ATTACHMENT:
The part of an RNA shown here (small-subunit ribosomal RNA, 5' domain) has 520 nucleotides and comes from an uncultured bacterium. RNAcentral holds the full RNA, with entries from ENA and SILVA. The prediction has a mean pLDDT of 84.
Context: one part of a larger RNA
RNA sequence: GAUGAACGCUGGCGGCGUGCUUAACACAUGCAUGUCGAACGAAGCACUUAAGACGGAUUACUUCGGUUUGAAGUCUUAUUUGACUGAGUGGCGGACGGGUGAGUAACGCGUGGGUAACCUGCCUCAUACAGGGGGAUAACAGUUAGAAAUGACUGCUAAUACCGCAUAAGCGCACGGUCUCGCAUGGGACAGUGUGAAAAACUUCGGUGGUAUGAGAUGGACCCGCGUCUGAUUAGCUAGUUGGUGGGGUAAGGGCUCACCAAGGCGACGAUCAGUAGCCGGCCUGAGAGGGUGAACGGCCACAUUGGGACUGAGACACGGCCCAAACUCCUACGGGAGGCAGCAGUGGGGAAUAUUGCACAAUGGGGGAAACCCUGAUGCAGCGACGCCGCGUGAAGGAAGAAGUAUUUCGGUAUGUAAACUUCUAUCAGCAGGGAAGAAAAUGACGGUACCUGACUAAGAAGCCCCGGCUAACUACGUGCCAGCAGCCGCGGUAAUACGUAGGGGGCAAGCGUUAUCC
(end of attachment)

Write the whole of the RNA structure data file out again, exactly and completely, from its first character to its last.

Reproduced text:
The part of an RNA shown here (small-subunit ribosomal RNA, 5' domain) has 520 nucleotides and comes from an uncultured bacterium. RNAcentral holds the full RNA, with entries from ENA and SILVA. The prediction has a mean pLDDT of 84.
Context: one part of a larger RNA
RNA sequence: GAUGAACGCUGGCGGCGUGCUUAACACAUGCAUGUCGAACGAAGCACUUAAGACGGAUUACUUCGGUUUGAAGUCUUAUUUGACUGAGUGGCGGACGGGUGAGUAACGCGUGGGUAACCUGCCUCAUACAGGGGGAUAACAGUUAGAAAUGACUGCUAAUACCGCAUAAGCGCACGGUCUCGCAUGGGACAGUGUGAAAAACUUCGGUGGUAUGAGAUGGACCCGCGUCUGAUUAGCUAGUUGGUGGGGUAAGGGCUCACCAAGGCGACGAUCAGUAGCCGGCCUGAGAGGGUGAACGGCCACAUUGGGACUGAGACACGGCCCAAACUCCUACGGGAGGCAGCAGUGGGGAAUAUUGCACAAUGGGGGAAACCCUGAUGCAGCGACGCCGCGUGAAGGAAGAAGUAUUUCGGUAUGUAAACUUCUAUCAGCAGGGAAGAAAAUGACGGUACCUGACUAAGAAGCCCCGGCUAACUACGUGCCAGCAGCCGCGGUAAUACGUAGGGGGCAAGCGUUAUCC